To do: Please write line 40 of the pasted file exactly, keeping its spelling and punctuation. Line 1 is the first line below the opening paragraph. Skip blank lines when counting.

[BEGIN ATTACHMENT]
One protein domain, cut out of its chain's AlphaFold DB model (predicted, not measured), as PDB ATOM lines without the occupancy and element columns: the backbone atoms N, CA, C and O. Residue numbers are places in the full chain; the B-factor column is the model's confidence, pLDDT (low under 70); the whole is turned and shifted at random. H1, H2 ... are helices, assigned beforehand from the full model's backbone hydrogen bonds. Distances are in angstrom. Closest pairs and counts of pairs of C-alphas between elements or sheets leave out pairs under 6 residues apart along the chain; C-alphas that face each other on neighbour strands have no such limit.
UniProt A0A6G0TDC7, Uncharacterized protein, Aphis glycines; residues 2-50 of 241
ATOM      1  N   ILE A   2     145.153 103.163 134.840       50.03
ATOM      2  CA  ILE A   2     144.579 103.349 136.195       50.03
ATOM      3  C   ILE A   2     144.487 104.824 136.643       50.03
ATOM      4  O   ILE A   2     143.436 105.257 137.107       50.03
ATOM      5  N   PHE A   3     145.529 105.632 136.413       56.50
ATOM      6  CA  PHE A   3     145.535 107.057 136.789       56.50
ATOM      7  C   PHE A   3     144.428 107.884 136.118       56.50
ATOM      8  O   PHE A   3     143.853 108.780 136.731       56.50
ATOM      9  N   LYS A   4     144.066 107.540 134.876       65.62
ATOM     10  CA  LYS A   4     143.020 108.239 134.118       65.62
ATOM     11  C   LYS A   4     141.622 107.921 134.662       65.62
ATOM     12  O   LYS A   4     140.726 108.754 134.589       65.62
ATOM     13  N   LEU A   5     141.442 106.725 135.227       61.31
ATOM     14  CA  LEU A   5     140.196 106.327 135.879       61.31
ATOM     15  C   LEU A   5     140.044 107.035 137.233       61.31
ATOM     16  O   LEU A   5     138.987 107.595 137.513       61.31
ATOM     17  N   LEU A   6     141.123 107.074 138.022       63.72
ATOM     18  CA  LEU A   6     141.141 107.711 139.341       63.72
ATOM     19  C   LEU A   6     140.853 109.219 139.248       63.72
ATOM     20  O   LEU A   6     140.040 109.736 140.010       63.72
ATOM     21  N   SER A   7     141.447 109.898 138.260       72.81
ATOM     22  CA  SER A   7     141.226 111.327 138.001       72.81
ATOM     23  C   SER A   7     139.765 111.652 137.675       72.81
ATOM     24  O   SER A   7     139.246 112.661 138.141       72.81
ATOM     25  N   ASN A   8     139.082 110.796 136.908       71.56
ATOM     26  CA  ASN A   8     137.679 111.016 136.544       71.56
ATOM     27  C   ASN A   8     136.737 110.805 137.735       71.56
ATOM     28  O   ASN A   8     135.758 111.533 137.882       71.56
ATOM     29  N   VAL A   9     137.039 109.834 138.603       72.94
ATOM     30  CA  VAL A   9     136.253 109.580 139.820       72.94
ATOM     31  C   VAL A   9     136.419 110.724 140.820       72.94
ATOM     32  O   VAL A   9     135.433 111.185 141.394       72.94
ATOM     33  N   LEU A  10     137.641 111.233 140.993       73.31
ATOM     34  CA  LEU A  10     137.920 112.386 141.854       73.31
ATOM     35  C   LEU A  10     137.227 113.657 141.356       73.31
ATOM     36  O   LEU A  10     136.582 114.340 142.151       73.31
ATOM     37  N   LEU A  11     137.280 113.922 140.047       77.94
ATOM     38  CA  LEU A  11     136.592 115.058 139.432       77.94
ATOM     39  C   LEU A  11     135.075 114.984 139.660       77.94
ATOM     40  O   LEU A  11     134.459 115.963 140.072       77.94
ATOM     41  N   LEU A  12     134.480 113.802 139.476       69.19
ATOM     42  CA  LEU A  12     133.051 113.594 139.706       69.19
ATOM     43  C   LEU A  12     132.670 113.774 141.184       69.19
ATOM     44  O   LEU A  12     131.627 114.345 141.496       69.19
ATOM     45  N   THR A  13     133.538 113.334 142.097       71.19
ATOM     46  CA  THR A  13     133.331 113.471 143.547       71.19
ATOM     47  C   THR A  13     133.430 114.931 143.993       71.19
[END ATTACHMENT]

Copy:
ATOM     39  C   LEU A  11     135.075 114.984 139.660       77.94